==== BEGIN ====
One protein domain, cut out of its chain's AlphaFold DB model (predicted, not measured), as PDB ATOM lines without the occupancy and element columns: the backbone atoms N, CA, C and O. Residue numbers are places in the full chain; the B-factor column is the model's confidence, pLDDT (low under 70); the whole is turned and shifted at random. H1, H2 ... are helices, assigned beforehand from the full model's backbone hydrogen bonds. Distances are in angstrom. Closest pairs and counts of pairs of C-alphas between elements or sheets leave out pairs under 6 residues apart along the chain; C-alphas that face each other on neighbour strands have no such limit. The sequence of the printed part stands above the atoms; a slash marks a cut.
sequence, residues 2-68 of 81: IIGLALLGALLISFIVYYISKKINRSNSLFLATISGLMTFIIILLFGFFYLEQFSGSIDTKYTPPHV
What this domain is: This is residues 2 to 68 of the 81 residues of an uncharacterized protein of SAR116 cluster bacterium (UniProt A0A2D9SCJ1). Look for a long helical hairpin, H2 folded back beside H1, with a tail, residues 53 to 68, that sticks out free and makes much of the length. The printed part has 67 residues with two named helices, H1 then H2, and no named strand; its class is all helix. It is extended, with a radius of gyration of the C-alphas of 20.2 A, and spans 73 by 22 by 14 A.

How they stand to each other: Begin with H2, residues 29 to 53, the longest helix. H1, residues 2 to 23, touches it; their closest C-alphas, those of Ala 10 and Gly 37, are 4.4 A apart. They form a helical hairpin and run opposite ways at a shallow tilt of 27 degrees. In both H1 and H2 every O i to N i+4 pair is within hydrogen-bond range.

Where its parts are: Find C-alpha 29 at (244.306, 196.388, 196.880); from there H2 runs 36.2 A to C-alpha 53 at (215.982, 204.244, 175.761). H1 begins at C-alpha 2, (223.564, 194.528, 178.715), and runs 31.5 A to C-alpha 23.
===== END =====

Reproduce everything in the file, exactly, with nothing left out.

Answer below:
One protein domain, cut out of its chain's AlphaFold DB model (predicted, not measured), as PDB ATOM lines without the occupancy and element columns: the backbone atoms N, CA, C and O. Residue numbers are places in the full chain; the B-factor column is the model's confidence, pLDDT (low under 70); the whole is turned and shifted at random. H1, H2 ... are helices, assigned beforehand from the full model's backbone hydrogen bonds. Distances are in angstrom. Closest pairs and counts of pairs of C-alphas between elements or sheets leave out pairs under 6 residues apart along the chain; C-alphas that face each other on neighbour strands have no such limit. The sequence of the printed part stands above the atoms; a slash marks a cut.
sequence, residues 2-68 of 81: IIGLALLGALLISFIVYYISKKINRSNSLFLATISGLMTFIIILLFGFFYLEQFSGSIDTKYTPPHV
What this domain is: This is residues 2 to 68 of the 81 residues of an uncharacterized protein of SAR116 cluster bacterium (UniProt A0A2D9SCJ1). Look for a long helical hairpin, H2 folded back beside H1, with a tail, residues 53 to 68, that sticks out free and makes much of the length. The printed part has 67 residues with two named helices, H1 then H2, and no named strand; its class is all helix. It is extended, with a radius of gyration of the C-alphas of 20.2 A, and spans 73 by 22 by 14 A.

How they stand to each other: Begin with H2, residues 29 to 53, the longest helix. H1, residues 2 to 23, touches it; their closest C-alphas, those of Ala 10 and Gly 37, are 4.4 A apart. They form a helical hairpin and run opposite ways at a shallow tilt of 27 degrees. In both H1 and H2 every O i to N i+4 pair is within hydrogen-bond range.

Where its parts are: Find C-alpha 29 at (244.306, 196.388, 196.880); from there H2 runs 36.2 A to C-alpha 53 at (215.982, 204.244, 175.761). H1 begins at C-alpha 2, (223.564, 194.528, 178.715), and runs 31.5 A to C-alpha 23.